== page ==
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Reese Commentaries

2 Corinthians and Galatians

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2 Corinthians and Galatians were both written by Paul during the same time period of his life, to two different churches wrestling with similar, foundational issues.  The threat to New Testament Christianity posed by the Judaizers is rightly framed by the information learned from 2 Corinthians and Galatians.  Time and again in 2 Corinthians, Paul emphasizes his apostolic message and apostolic authority, and insists that the new covenant gospel message which reflects the truths Jesus taught during His earthly ministry is what is now to be preached.  According to Paul, the new covenant Scriptures are to be treated as our rule of faith and practice.  In Galatians, Paul examines what is involved in the faith that God looks for as He would justify men who have sinned.  Is it faith alone (i.e., knowledge, assent, and trust), or is it a faith that includes obedience to what God has said?  In his words to Peter – "a man is not justified by works of the Law but through faith in Christ Jesus" (Galatians 2:16) – Paul persuasively demonstrates that the faith that saves is habitually doing what God says, not walking by some man-made religious rules.  The Judaizers, who championed rules like the Pharisees taught, were distorting the gospel message as preached by the apostles of Jesus (Galatians 1:7).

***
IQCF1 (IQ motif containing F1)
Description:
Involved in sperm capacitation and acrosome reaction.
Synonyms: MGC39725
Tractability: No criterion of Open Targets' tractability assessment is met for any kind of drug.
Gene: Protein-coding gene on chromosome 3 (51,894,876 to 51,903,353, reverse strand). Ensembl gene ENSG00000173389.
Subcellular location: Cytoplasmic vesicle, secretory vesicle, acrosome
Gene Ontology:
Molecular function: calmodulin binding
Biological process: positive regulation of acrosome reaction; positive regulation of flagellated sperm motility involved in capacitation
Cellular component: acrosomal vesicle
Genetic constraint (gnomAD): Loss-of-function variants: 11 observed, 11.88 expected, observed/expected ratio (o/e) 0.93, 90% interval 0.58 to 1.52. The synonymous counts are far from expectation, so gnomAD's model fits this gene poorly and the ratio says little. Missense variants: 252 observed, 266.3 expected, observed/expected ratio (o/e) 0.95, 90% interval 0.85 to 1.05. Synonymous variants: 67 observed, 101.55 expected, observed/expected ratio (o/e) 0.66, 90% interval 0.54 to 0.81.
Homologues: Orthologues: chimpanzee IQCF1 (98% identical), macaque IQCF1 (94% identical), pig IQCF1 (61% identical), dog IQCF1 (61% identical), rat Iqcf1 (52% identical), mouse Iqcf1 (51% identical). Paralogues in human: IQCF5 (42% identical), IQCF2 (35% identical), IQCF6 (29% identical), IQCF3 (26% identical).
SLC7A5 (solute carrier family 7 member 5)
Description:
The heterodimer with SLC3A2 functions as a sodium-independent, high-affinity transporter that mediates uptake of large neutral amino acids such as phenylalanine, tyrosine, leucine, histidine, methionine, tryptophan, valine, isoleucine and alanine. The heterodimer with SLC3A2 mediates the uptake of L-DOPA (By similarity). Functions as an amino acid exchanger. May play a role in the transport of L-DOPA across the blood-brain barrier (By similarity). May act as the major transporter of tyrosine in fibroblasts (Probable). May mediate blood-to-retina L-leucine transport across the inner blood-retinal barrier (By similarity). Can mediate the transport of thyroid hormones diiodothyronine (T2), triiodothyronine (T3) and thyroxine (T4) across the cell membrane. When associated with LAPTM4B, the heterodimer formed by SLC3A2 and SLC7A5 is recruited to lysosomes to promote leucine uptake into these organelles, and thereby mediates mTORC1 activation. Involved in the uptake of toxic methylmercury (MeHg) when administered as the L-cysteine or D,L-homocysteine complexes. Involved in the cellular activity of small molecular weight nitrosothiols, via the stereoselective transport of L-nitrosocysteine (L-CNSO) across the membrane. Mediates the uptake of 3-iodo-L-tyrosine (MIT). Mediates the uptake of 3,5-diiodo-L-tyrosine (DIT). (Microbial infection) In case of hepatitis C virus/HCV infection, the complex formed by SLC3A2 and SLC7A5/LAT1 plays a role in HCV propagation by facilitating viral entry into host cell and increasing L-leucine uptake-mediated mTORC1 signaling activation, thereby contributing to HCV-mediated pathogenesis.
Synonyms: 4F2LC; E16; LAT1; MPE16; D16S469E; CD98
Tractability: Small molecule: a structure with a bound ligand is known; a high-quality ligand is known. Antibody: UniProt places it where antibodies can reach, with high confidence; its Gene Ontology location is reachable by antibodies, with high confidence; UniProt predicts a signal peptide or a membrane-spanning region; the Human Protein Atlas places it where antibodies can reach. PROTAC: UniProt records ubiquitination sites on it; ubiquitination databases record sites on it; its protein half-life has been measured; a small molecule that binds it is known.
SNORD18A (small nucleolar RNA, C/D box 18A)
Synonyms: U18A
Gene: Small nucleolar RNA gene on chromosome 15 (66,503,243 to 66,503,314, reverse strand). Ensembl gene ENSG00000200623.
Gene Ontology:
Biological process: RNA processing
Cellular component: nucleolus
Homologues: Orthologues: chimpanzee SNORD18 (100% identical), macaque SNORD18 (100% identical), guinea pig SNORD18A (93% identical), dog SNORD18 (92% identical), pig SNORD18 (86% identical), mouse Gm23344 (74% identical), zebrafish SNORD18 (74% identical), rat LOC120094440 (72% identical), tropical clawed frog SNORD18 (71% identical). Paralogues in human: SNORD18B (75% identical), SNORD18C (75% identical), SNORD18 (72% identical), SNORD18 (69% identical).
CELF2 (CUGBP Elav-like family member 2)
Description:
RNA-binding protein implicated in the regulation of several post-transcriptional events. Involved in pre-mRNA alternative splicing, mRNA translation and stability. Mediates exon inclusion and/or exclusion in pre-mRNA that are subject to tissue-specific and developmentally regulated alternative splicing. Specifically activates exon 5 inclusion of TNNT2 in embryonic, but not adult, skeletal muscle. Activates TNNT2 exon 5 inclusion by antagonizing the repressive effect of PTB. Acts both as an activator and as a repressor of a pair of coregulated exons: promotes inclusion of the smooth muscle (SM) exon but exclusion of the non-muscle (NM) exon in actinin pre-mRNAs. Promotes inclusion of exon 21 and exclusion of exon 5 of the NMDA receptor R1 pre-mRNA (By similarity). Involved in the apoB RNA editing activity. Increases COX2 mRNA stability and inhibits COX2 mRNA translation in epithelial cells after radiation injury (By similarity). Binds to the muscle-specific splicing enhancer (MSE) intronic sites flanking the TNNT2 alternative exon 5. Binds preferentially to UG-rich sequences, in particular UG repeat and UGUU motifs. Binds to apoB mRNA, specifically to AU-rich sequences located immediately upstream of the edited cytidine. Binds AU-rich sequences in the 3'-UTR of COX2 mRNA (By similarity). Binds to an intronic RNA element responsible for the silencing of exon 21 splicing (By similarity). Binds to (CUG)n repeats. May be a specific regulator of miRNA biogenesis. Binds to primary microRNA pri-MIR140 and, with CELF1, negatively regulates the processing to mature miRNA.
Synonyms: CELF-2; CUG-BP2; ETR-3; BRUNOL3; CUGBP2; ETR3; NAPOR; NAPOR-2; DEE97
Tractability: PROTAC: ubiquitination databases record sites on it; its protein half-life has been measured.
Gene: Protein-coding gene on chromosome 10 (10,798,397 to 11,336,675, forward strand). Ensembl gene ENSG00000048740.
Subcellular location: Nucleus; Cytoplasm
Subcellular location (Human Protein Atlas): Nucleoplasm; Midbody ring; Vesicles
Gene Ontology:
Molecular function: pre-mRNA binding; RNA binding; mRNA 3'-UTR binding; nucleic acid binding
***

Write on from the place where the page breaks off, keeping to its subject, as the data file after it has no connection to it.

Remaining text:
Of note, this volume includes two extended Special Studies addressing issues crucial to our understanding of how God deals with the people He would save:

  • Readers are introduced to the Dead Sea Scroll referred to as 4QMMT and the subject of “works of the Law.” Particularly, the study demonstrates how 4QMMT helps us rightly understand Paul’s contrast of faith v. works of the Law.
  • The doctrine of Justification by Faith is also given extended treatment, and key theological questions are addressed. Biblically, what is “justification” and what is “faith”?  Is sola fides (faith alone) the condition upon which God justifies sinful men?  How and how often is justification applied to men by God?  And how has our understanding of the New Testament been impacted by the New Perspective on Paul that has so dominated theological discussions over the past 30+ years?

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